a close up of food on a table

Indulgent Meals in Lyon

One of the many appeals of a Scenic cruise is the exceptional dining options that are available to guests at every moment of the day. Not surprisingly, most guests during their cruise choose to enjoy all of their meals on board. Travelers would be remiss, however, if during a Rhône River cruise they did not venture into Lyon for a meal away from their ship.

Although many consider Paris to be the culinary epicenter of France—at least as it pertains to elegant, fine-dining restaurants—Lyon may well be the country’s gastronomic capital. After all, the leading metropolitan area of the Auvergne-Rhone-Alpes region is home to culinary legend Paul Bocuse (more on him in a minute), and it is where esteemed, celebrity chef Daniel Boulud grew up and began his culinary journey. The city is also home to the Bocuse d’Or, a bi-annual, international competition that chef Thomas Keller has described as the Olympic Games of the culinary industry. 

From refined, multiple-Michelin-starred restaurants to authentic bouchons and inventive new dining establishments, the city of Lyon has something to suit every preference.

a train crossing a bridge over a body of water

About two and a half miles north of Lyon’s center sits L’Auberge du Pont de Collonges, though it is just as well known by another name: Paul Bocuse Restaurant. The restaurant’s namesake chef, Paul Bocuse, has constructed a culinary empire based on regional flavors and a philosophy that simple, straightforward cooking is best. His accolades confirm that such an approach is the right one to take, for Bocuse has been bestowed with Michelin stars for more than 50 years. The Culinary Institute of America also named him “Chef of the Century” in 2011.

As for L’Auberge du Pont de Collonges, the restaurant is stationed in a family home on the banks of the Saône River and boasts three Michelin stars. Standout dishes include a black truffle soup, a sea bass stuffed in puff pastry, and a roasted rack of lamb with thyme.

Travelers seeking other Michelin-star dining experiences in Lyon can find them at Auberge de l’Ile Barbe and La Mère Brazier, two establishments that have each received two Michelin stars but rely on different styles of cooking to deliver unique and memorable meals. Auberge de l’Ile Barbe is set on an island in the Saône River and spotlights local ingredients with seasonal relevance. Standout offerings include a morel mushroom velouté that is served like a cappuccino and an emphasis on foie gras and truffles during the winter; however, each night brings new flavors and dishes. As executive chef Jean-Christophe Ansanay-Alex says, “there is only one thing that never changes: that everything is always changing.”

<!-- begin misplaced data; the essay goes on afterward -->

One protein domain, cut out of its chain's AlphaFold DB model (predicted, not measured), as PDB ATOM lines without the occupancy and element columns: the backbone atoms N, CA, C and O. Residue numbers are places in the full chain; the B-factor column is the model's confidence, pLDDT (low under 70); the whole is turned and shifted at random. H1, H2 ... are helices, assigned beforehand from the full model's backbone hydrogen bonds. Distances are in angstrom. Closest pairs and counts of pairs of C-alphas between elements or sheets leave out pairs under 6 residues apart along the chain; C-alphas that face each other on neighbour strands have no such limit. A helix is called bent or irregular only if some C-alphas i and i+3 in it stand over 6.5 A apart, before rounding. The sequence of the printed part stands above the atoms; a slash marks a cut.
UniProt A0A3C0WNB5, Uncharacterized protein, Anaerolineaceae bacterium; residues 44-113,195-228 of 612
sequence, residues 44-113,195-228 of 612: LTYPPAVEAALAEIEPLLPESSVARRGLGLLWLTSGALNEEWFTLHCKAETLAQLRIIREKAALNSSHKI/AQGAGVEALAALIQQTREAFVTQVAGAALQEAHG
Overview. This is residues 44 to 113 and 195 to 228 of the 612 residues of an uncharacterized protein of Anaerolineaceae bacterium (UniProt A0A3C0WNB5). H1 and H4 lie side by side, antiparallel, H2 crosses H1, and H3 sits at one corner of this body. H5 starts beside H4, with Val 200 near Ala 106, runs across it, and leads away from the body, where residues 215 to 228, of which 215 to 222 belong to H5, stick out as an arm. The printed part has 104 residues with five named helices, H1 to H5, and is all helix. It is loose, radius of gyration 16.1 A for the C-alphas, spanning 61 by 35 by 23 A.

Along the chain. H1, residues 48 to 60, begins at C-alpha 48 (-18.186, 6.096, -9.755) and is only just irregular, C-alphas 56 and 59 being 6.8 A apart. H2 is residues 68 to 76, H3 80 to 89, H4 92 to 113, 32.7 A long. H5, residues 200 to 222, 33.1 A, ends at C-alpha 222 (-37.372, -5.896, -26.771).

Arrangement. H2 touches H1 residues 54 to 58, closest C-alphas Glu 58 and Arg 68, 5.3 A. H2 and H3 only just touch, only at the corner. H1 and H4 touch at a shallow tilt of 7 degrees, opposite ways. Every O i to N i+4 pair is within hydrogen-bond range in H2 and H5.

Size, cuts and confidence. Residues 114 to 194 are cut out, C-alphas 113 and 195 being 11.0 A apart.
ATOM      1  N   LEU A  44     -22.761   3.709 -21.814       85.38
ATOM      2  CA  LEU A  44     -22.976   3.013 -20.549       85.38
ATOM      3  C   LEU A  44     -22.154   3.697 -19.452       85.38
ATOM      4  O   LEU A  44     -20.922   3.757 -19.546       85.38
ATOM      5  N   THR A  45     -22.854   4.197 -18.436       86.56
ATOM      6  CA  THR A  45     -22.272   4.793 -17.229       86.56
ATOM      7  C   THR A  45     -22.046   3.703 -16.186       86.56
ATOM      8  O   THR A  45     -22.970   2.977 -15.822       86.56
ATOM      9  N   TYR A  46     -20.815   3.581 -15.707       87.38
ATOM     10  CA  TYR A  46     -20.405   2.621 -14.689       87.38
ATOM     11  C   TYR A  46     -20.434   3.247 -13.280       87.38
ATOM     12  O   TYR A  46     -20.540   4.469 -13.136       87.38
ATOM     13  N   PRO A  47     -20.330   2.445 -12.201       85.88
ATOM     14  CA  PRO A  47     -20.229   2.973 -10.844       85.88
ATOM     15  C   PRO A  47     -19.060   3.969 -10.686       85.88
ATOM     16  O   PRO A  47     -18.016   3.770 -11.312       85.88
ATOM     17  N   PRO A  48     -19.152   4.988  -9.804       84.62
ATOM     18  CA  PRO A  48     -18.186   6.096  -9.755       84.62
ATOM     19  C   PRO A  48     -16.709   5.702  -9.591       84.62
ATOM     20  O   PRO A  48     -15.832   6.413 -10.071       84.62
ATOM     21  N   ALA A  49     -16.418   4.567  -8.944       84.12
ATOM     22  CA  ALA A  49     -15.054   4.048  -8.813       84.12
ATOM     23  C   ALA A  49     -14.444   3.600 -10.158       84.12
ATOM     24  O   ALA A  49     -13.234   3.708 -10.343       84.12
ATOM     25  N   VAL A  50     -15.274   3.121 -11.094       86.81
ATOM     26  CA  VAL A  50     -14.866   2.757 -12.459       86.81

If Auberge de l’Ile Barbe is mostly traditional in its approach, La Mere Brazier is artistic and creative, serving polished—though inventive and unusual—dishes, as well as traditional and classic favorites that are reinterpreted or presented in unique ways. The restaurant was first established in 1921 by Eugénie Brazier, a woman who was the first chef to hold the most Michelin stars (six) simultaneously. As the current owner and executive chef, Mathiew Viannay explains, “I try not to turn my back on the heritage of this wonderful, celebrated restaurant, but strive to continually put fresh twists on it.”

a group of people sitting at a table in front of a building

Diners who seek a gastronomic experience rooted in savory, comfort food and classic Lyonnais dishes and flavors will be happiest at a number of the city’s bouchons—restaurants that serve dishes that pay homage to the cuisine served by the women who first opened home-cooking restaurants in the city centuries ago. Although there are many bouchons through Lyon, some locals would argue that the best belong to chef Joseph Viola, who stands at the helm of Daniel et Denise, a culinary enterprise that runs three restaurants throughout the city. Unforgettable dishes prepared by Viola include pate en croute with duck foie gras and veal sweetbread, and Bresse chicken with morel mushrooms and cream.

For those who seek inventive and modern cuisine, Café Sillon delivers with a menu that changes every two weeks. Creative appetizers on past menus have included grilled squid with kombu seaweed, root vegetables, mustard, and hazelnuts; while entrée options have included barbecued lamb with black olives, peppers, cardoon, and juniper. Similarly, Les Apothicaires delivers four-, five-, or six-course meals that meld French, Latin, and Nordic cuisines—fare that is decidedly divergent to the dishes served by Viola at his trio of bouchons. 

Bon appetit!